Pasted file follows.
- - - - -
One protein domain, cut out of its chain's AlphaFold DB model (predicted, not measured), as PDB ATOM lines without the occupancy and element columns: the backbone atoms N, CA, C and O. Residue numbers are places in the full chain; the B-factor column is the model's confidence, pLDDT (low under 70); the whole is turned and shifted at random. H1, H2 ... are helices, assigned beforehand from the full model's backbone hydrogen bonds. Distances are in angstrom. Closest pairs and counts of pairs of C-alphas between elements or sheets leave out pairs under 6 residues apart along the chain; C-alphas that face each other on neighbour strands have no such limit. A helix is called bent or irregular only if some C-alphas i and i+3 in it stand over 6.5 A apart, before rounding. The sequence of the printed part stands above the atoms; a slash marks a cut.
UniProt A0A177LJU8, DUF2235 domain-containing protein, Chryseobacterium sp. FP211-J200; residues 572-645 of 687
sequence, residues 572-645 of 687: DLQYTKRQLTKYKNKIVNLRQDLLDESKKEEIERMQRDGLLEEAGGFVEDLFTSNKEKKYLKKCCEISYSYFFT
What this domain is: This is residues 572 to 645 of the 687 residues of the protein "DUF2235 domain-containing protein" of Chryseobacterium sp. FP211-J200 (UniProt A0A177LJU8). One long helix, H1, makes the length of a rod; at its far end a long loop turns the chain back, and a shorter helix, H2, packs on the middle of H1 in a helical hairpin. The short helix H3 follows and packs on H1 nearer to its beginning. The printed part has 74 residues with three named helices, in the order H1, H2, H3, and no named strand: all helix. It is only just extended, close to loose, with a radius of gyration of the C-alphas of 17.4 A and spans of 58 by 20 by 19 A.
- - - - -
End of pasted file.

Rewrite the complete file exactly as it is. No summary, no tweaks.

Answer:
One protein domain, cut out of its chain's AlphaFold DB model (predicted, not measured), as PDB ATOM lines without the occupancy and element columns: the backbone atoms N, CA, C and O. Residue numbers are places in the full chain; the B-factor column is the model's confidence, pLDDT (low under 70); the whole is turned and shifted at random. H1, H2 ... are helices, assigned beforehand from the full model's backbone hydrogen bonds. Distances are in angstrom. Closest pairs and counts of pairs of C-alphas between elements or sheets leave out pairs under 6 residues apart along the chain; C-alphas that face each other on neighbour strands have no such limit. A helix is called bent or irregular only if some C-alphas i and i+3 in it stand over 6.5 A apart, before rounding. The sequence of the printed part stands above the atoms; a slash marks a cut.
UniProt A0A177LJU8, DUF2235 domain-containing protein, Chryseobacterium sp. FP211-J200; residues 572-645 of 687
sequence, residues 572-645 of 687: DLQYTKRQLTKYKNKIVNLRQDLLDESKKEEIERMQRDGLLEEAGGFVEDLFTSNKEKKYLKKCCEISYSYFFT
What this domain is: This is residues 572 to 645 of the 687 residues of the protein "DUF2235 domain-containing protein" of Chryseobacterium sp. FP211-J200 (UniProt A0A177LJU8). One long helix, H1, makes the length of a rod; at its far end a long loop turns the chain back, and a shorter helix, H2, packs on the middle of H1 in a helical hairpin. The short helix H3 follows and packs on H1 nearer to its beginning. The printed part has 74 residues with three named helices, in the order H1, H2, H3, and no named strand: all helix. It is only just extended, close to loose, with a radius of gyration of the C-alphas of 17.4 A and spans of 58 by 20 by 19 A.